Full text loading...
Chapter 41 : The Role of Bacterial and Parasitic Infections in Chronic Inflammatory Disorders and Autoimmunity
Category: Immunology; Clinical Microbiology
Ebook: Choose a downloadable PDF or ePub file. Chapter is a downloadable PDF file. File must be downloaded within 48 hours of purchase
Chronic inflammatory disorders (CIDs) encompass classical autoimmune diseases, in which the immune system recognizes and attacks host tissue, atopic and allergic diseases, as well as other chronic inflammatory syndromes (psoriasis, sarcoidosis, Crohn's disease). Many types of organisms appear to be involved, and their nature and the mechanisms they activate to prevent or mitigate CIDs are discussed in this chapter. Immune responses either contribute to differentiation of antibacterial effector mechanisms or may trigger or exacerbate chronic inflammatory disorders by molecular mimicry or bystander activation (CID). There are several mechanisms by which microbial encounter may lead to CID. First, the pathogen itself may persist and chronically trigger an inflammatory response. Second, the infectious agent may exhibit structural elements that are similar enough in three-dimensional conformation to self-antigen that the pathogen acts as a self-mimic. This chapter also provides representative examples of CIDs promoted by selected bacterial or parasitic infections to illustrate some of the relevant molecular and immunological pathways involved. Atherosclerosis is now generally classified as a chronic inflammatory disease. Experimental immunization with N. aromaticivorans can induce autoreactive antimitochondrial antibodies (AMA) and chronic (primary biliary cirrhosis) PBC-like T-cell-mediated autoimmunity against small bile ducts in a murine model of PBC.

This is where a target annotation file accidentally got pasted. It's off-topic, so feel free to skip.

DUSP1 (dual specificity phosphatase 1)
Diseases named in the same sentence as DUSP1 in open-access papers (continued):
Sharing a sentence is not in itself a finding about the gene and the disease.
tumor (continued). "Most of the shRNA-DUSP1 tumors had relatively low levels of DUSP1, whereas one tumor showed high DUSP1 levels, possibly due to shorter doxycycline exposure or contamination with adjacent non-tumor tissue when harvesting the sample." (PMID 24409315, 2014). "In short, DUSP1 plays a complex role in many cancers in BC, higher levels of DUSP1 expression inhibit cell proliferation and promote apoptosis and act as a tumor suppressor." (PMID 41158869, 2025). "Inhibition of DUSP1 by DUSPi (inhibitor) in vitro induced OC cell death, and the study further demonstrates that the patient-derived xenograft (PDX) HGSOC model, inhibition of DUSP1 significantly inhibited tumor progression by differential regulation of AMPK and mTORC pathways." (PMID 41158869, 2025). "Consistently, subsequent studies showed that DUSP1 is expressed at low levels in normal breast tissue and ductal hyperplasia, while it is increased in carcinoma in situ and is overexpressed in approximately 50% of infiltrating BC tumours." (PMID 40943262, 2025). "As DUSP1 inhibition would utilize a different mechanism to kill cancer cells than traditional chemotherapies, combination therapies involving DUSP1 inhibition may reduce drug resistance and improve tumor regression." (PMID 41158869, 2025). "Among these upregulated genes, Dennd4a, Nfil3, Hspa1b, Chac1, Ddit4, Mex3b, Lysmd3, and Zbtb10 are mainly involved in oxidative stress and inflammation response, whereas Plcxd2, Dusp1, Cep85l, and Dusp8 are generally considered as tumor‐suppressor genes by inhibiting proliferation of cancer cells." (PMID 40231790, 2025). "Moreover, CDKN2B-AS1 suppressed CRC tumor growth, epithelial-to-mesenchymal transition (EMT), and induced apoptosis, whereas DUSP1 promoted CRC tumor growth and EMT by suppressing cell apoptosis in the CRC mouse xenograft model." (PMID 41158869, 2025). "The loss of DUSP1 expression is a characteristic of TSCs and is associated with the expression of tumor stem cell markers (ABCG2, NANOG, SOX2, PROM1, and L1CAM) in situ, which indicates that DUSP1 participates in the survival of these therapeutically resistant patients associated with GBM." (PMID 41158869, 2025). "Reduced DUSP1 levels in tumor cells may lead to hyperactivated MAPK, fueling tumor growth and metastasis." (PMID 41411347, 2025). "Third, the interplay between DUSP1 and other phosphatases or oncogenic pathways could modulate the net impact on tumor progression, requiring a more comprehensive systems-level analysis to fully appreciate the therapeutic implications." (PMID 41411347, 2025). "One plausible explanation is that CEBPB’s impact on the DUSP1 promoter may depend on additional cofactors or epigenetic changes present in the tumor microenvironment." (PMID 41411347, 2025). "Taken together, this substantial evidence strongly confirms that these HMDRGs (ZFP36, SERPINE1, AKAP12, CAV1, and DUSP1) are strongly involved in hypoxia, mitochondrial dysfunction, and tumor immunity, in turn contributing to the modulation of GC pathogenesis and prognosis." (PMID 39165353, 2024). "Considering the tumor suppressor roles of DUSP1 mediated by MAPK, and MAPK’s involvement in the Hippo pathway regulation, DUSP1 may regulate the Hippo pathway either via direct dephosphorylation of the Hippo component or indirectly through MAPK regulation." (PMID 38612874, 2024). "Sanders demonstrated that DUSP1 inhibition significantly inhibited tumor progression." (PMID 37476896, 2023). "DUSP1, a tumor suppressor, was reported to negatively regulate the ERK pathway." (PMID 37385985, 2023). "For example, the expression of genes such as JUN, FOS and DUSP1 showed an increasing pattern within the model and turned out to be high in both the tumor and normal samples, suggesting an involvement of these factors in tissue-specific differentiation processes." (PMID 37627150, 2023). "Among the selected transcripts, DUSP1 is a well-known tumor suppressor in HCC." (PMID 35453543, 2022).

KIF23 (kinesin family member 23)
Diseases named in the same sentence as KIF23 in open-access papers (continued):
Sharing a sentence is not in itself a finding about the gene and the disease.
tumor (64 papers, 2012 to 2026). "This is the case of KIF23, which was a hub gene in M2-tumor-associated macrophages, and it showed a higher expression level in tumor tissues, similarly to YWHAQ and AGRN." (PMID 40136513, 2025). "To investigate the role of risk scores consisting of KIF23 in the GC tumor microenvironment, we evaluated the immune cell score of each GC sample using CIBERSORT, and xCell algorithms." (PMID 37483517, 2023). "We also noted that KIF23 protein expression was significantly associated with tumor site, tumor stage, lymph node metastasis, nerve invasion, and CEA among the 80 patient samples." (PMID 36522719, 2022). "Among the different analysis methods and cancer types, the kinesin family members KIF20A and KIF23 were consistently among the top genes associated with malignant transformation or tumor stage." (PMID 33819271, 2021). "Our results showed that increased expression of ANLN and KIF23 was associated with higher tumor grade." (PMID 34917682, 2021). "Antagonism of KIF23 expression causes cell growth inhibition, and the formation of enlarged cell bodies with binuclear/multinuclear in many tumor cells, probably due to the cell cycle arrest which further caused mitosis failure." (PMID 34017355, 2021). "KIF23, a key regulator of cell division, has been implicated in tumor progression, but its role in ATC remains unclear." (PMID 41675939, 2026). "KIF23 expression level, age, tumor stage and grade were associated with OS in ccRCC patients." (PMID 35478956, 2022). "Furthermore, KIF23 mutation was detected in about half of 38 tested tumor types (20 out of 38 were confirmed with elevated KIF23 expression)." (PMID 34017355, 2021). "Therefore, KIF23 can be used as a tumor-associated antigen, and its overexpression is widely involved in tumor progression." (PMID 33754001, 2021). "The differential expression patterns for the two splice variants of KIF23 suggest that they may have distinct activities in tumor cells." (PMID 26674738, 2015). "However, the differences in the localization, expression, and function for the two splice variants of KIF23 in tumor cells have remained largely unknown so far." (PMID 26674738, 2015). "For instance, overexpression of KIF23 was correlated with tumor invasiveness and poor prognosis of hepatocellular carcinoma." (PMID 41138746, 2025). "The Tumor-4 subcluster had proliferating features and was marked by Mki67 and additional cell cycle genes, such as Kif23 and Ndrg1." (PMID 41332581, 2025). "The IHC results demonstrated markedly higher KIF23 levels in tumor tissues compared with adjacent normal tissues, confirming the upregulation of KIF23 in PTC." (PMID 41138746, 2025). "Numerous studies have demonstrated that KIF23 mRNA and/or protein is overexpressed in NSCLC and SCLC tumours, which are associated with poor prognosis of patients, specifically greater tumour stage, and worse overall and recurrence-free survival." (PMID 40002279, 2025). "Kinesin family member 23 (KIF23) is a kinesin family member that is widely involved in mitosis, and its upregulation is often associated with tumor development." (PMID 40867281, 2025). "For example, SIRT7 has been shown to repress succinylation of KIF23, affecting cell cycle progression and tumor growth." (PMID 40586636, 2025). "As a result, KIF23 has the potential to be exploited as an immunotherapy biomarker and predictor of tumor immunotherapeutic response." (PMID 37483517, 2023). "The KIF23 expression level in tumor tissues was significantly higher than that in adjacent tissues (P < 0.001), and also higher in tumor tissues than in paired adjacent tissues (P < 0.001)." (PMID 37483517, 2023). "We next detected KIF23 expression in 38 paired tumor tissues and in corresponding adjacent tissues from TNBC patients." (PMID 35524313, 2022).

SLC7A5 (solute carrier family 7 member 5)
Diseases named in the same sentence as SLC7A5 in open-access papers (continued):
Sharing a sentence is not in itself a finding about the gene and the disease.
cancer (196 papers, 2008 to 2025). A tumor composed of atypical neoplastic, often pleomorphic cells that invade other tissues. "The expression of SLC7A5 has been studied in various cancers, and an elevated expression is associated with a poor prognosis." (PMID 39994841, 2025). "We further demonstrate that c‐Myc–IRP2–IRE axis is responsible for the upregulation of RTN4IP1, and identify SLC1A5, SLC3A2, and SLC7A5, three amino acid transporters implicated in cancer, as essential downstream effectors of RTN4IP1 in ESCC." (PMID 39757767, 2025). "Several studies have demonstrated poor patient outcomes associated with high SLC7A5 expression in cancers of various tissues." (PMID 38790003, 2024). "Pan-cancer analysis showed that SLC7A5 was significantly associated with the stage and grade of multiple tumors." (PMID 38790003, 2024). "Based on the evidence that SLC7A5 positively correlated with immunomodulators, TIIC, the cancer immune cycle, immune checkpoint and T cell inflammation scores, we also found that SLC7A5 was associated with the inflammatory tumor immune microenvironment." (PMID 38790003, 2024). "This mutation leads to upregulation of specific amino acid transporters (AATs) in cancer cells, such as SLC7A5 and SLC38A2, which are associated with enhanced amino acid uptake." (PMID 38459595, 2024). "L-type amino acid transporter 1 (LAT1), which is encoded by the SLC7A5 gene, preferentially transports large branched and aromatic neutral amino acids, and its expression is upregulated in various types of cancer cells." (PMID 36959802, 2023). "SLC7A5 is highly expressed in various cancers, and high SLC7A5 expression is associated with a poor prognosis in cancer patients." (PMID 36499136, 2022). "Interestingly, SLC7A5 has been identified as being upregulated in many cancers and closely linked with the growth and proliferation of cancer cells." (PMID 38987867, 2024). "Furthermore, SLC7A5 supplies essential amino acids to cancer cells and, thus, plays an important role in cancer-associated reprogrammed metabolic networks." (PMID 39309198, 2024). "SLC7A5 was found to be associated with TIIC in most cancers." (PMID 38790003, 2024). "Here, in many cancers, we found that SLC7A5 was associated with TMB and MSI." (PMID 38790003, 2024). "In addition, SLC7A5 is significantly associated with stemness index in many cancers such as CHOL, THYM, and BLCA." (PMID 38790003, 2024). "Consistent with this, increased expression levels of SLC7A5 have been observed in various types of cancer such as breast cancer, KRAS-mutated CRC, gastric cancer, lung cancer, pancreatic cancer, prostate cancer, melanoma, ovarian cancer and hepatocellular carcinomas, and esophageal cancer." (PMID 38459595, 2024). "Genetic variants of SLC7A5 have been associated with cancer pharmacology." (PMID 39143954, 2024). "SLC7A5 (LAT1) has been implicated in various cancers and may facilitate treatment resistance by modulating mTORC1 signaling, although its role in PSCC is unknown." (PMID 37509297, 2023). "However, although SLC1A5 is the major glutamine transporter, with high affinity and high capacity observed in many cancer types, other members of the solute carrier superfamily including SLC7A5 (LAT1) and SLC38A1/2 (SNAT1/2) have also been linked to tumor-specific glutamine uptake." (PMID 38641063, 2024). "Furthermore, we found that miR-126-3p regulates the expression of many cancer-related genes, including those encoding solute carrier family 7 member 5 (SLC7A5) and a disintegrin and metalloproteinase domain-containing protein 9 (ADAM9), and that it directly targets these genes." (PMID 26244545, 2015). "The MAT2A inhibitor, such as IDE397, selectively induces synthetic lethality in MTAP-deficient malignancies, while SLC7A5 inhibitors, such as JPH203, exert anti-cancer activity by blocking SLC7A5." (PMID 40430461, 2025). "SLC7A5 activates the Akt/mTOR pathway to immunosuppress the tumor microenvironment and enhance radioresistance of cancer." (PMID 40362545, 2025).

This simplified scheme shows possible immune responses to microbial challenge. They either contribute to differentiation of antibacterial effector mechanisms (top) or may trigger or exacerbate chronic inflammatory disorders by molecular mimicry or bystander activation (CID) (bottom).
Epidemiological studies and laboratory screening for immunoregulatory properties have highlighted organisms that were present throughout the evolution of the mammalian immune system, but are relatively depleted from the modern environment. These include organisms that undergo orofecal transmission, ubiquitous environmental organisms (i.e., “pseudocommensals” in mud, untreated water, and fermented foods), helminths, and gut microbiota. In wealthy developed countries where exposure to these is diminished, CID may develop in individuals with genetic predisposition to dysregulation of Th1/Th17 or Th2 effector mechanisms. This is a classical geneenvironment interaction.
Examples of molecular mimicry driving autoimmune inflammation
Some of the bacteria and helminths shown to inhibit chronic inflammatory disorders in animals and humans